Are moral realists delusional?
John Locke and George Berkley both had perceptions of a world around them. The difference is that Locke thought his perceptions existed not only in his mind, but that they also corresponded to a real world outside of his mind; whereas, Berkley thought his perceptions existed only in his mind, and that there was no external world.
In the same way, moral realists and moral non-realists both percieve a difference between right and wrong. The difference between them is that moral realists think their perceptions correspond to the real world, whereas moral non-realists think their perceptions exist only in their minds, and that in reality, there is no difference between right and wrong.
If Berkley is right, then we're all perceiving a world around us that isn't really there. It seems to be there, but it's just an illusion. If the moral non-realists are right, then we're all perceiving a distinction between right and wrong that isn't really there. Some things seem right and others wrong, but that's just an illusion.
Of course it's possible that there is no external world. It's possible that it's all an illusion or a dream. It's possible that these perceptions are only in our minds. But be honest with yourself; does that seem reasonable to believe?
It's also possible that there is no real difference between right and wrong. It's possible that our perception is merely a social construction that exists only in our minds. Apparently, there's a lot of people who think that is quite reasonable to believe, but I want to tell you one reason why I think it is quite unreasonable to believe.
Sociopaths have no moral motions. They feel no moral incumbancy. Though they may be told that some things are right and others wrong, this is merely academic to them. Though they may assent to what they are told, their conscience tells them nothing. They perceive no difference between right and wrong.
If there really is no difference between right and wrong, then sociopaths are perceiving the world more accurately than the rest of us. While we look at the world and perceive a difference between right and wrong that isn't really there, sociopaths see the world as it truly is--completely devoid of any right or wrong. But we all think sociopaths are crazy. That's why we consider it a mental illness. Their minds aren't working right. If we consider sociopathy to be a mental illness, that shows that we think a correctly working mind is a mind that percieves a difference between right and wrong.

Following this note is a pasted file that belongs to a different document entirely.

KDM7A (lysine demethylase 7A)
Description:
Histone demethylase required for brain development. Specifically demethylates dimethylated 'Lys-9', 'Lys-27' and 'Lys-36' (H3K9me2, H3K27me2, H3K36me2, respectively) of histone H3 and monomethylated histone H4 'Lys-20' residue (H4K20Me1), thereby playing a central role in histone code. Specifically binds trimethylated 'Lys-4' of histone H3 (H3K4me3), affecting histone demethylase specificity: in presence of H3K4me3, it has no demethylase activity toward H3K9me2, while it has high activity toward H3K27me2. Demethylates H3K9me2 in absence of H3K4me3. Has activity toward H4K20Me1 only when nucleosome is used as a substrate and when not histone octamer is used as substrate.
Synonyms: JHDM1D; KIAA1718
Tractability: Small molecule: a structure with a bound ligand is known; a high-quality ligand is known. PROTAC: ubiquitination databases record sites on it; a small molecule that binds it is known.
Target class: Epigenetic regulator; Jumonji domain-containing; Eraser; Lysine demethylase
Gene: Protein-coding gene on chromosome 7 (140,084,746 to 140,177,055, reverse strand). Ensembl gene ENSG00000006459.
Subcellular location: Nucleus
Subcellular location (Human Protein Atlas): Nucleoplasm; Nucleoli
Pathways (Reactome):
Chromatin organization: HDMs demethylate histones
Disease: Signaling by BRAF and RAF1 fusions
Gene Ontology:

How odd would we be if we considered a correctly working mind to be a mind that perceives things that aren't really there, and an incorrectly working mind to be a mind that perceives things accurately? Everything would be backwards. Mentally healthy people would be people who suffer from delusion, and mentally ill people would be people who see things they way they really are.
But let's be honest with ourselves; that's just nuts. If a correctly working mind perceives something, then there really is something there to be perceived. That's what it means for the mind to be working correctly--it means it perceives things that are really there, and it doesn't perceive things that aren't there. If a correctly working mind perceives a difference between right and wrong, then the perception of morality is an accurate perception. That means there really is a difference between right and wrong. It's not just in our heads.